What Is A Series Trade Mark Application?
A trade mark is your most valuable marketing tool. It is a sign that identifies a business as the origin of the supply of its products or services to distinguish from another business, product, or service. Businesses most commonly use their brand names or logo as their trade marks. There are, however, also a number of signs that can be used as trade marks, such as shape, color, sound, scent, phrase, slogan, or letters.
It is possible to register two or more alternatives of your trade mark in one application otherwise known as a series trade mark application. Read on to consider the advantages of registering a trade mark and why you might want to use a series trade mark application.
Advantages of Trade Mark Registration
The registration of your trade mark gives you the right to defend your mark and to start legal proceedings in case of infringement.
Registering your trade mark will also add to your brand’s value and credibility. Your trade mark will be published in the official trade mark register which means that others can be alerted to the ownership of your trade mark. In addition, your brand can obtain protection in social media as these platforms typically have mechanisms in place to protect against intellectual property abuse.
- Add value to your business
- Rights to use, licence and sell your trade mark
- Protection from unauthorised use by competitors throughout Australia
- Prevent others from registering your trade mark
Your trade mark registration last for ten years from the date that you file it and, after ten years, you can renew the trade mark indefinitely for another ten years.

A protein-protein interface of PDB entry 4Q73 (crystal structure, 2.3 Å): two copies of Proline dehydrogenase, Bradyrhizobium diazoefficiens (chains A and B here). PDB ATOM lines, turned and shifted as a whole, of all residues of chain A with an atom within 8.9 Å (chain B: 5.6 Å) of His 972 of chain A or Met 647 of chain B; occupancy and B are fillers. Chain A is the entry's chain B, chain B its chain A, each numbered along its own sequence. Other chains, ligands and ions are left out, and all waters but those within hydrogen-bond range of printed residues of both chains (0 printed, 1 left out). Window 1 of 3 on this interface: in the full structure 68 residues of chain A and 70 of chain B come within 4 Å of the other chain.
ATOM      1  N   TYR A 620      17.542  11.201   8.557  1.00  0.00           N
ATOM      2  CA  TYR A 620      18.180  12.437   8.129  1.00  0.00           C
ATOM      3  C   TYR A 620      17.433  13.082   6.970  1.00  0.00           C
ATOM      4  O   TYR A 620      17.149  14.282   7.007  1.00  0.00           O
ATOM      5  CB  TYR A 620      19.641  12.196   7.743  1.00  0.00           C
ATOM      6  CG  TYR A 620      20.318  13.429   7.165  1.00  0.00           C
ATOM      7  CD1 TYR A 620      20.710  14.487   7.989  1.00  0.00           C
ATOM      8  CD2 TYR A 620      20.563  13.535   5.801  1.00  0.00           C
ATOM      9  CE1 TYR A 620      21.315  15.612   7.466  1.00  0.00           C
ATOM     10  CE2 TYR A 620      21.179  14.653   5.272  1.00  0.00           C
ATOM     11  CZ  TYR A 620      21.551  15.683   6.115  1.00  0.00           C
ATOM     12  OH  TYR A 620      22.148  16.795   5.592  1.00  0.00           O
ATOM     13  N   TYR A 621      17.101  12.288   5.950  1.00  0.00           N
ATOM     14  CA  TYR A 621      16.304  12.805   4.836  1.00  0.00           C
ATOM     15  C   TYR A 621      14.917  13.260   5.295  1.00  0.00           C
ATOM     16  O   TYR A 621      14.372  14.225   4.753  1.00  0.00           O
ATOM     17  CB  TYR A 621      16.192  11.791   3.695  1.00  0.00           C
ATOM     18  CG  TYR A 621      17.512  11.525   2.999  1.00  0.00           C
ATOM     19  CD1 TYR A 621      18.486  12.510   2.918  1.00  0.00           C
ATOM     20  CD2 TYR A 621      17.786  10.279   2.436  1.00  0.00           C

Consider Using a Series Trade Mark Application
Why use a series trade mark application? It can offer broader and cheaper protection and filing a series of trade marks can be useful if you have one brand which covers a range of related but distinct products.
It is also possible to register two or more alternatives of your trade mark in one application otherwise known as a series trade mark application.
Series of Trade Marks under the Trade Marks Act 1995 (Cth) (‘Act’)
The Trade Marks Act (Cth) describes a series trade mark as a single application for the registration of two or more trade marks in respect of goods and services if the trade marks resemble each other in ‘material particulars.’ This means that the main identifying feature or the ‘idea’ of the marks must be the same.
The trade marks must differ only in respect of one or more of the following three criteria:
- statements or representations as to the goods or services in relation to which the trade marks are to be used;
- statements or representations as to number, price, quality or names of places;
- the colour of any part of the trade mark
To qualify, therefore, as a series, the trade marks must resemble each other in material particulars. That is, the identifying feature or features in each trade mark of the series must be essentially be the same and any differences minor.
To illustrate a series: OPN HATS, OPN SLIPPERS, OPN SHIRTS. The material particular which is “OPN” remains the same throughout all three trade marks and what makes them different are the words “HATS”, “SLIPPERS”, and “SHIRTS”.
On the other hand, a series that does not meet the criteria is this: OPN, opn. Although the words resemble each other, the difference between upper case and lower case does not qualify as a series according to the above criteria.
- It is possible to register two or more alternatives of your trade mark in one application.
- To register a series trade mark, it must meet the criteria set out in the Act.
- The trade marks should resemble each other as to the ‘material particulars’.
- A series trade mark application can offer a broader and more cost effective protection because you avoid additional costs in applying for separate trade marks.
Jaclyn-Mae Floro, BCompSc
Contact W3IP Law on 1300 776 614 or 0451 951 528 for more information about any of our services or get in touch at firstname.lastname@example.org.
Disclaimer. The material in this post represents general information only and should not be taken to be legal advice.